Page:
International community has lauded PM Imran's desire for peace: Qureshi

Leadership of all political parties are on the same page for the implementation on NAP, says foreign minister


News Desk March 09, 2019
Entire political leadership of the country expressed census on NAP, says foreign minister. PHOTO: RADIO PAKISTAN

Foreign Minister Shah Mehmood Qureshi said on Saturday that Prime Minister Imran Khan has sent a clear message and that the international community has lauded his desire to establish peace with India.

Addressing the media in Sukkar, FM Qureshi stated that, “People have raised questions on India’s policies,” adding that Modi's stance is not being accepted by his own people.

“Mehbooba Mufti has said that they [India] are losing in Kashmir. This is also being said by Yaseen Malik, Hurriyat leaders and India's former foreign minister, who said that their policy for Kashmir has failed,” he added.

FM Qureshi reiterates desire for better relations with India

“The Kashmir dispute has needed a solution since 1948,” the foreign minister said, adding that the international community will have to intervene to resolve the issue.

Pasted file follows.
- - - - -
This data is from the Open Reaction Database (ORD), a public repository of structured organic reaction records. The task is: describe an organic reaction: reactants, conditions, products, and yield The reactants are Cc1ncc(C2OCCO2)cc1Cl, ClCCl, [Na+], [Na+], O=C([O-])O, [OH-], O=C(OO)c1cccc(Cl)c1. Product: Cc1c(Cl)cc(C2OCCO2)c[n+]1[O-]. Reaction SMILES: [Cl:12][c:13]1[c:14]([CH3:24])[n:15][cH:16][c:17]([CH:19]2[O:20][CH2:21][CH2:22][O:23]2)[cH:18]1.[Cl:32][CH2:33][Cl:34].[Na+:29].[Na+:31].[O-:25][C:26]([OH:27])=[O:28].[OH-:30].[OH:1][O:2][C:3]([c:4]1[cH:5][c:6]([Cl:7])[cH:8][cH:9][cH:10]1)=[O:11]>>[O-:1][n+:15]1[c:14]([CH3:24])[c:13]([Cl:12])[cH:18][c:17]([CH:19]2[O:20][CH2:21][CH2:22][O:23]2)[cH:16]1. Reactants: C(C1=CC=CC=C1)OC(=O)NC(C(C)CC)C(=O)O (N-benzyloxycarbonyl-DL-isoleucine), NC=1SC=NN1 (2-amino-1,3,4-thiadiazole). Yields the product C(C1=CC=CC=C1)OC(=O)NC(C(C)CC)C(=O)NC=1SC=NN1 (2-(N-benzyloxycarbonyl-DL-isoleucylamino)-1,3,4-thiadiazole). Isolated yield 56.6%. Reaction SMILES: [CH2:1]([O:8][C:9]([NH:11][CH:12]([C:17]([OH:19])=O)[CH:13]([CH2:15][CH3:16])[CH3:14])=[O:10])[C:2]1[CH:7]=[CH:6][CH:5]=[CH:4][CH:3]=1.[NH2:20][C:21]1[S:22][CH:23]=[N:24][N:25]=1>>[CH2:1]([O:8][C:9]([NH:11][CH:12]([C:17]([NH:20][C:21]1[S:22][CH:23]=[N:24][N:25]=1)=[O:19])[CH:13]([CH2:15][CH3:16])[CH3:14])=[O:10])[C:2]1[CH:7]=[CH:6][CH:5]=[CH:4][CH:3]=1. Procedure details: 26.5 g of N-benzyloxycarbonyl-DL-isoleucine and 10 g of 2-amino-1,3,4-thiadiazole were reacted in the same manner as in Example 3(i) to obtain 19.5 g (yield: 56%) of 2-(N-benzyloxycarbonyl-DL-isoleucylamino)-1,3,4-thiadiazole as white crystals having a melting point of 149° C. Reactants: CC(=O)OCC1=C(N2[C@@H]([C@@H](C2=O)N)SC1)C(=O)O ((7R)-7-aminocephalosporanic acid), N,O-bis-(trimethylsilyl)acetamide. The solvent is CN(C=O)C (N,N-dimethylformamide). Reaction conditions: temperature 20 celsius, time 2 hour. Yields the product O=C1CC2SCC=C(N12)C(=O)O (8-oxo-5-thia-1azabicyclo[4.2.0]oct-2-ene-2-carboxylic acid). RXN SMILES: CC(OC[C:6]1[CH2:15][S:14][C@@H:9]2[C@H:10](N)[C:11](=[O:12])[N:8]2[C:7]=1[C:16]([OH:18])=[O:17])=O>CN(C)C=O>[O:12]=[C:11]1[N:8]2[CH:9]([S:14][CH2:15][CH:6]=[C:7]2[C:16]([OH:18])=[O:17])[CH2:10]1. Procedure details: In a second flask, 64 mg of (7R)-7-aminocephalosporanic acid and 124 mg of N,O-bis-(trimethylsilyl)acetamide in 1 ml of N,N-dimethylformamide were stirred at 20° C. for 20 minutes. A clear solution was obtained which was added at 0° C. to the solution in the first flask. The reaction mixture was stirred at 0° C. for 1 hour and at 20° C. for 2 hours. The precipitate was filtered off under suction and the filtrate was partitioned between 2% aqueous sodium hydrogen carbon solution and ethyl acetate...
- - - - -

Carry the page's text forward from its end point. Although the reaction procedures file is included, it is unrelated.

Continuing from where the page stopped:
He further said that the UN has published a report on Human Rights violations being committed by Indian forces in occupied Kashmir and even the US today has barred its citizens from visiting the region.

The foreign minister also said that the government wants to improve the economy of the country and maintained that the leadership of all political parties were on the same page for the implementation of the National Action Plan (NAP).

Speaking about Afghan peace process he said that Pakistan wants peace in Afghanistan.

Return of envoys signals thaw in ties with India

In what appears to be yet another sign of de-escalation in tensions between Pakistan and India, the Indian high commissioner, who was called back after the Pulwama attack, would be returning to Islamabad on Saturday.

The move came a week after Pakistan announced a series of steps including sending its envoy back to New Delhi to defuse the crises triggered after the February 14 suicide attack in Indian-occupied Kashmir (IoK) that led to a military standoff between the two nuclear-armed neighbours.

Indian High Commissioner Ajay Bisaria, who was called back by the Indian government soon after the deadly attack, is returning on Saturday, said India’s External Affairs Ministry in a statement on Friday. Pakistan’s High Commissioner Sohail Mahmood will also resume his diplomatic duty in New Delhi the same day.

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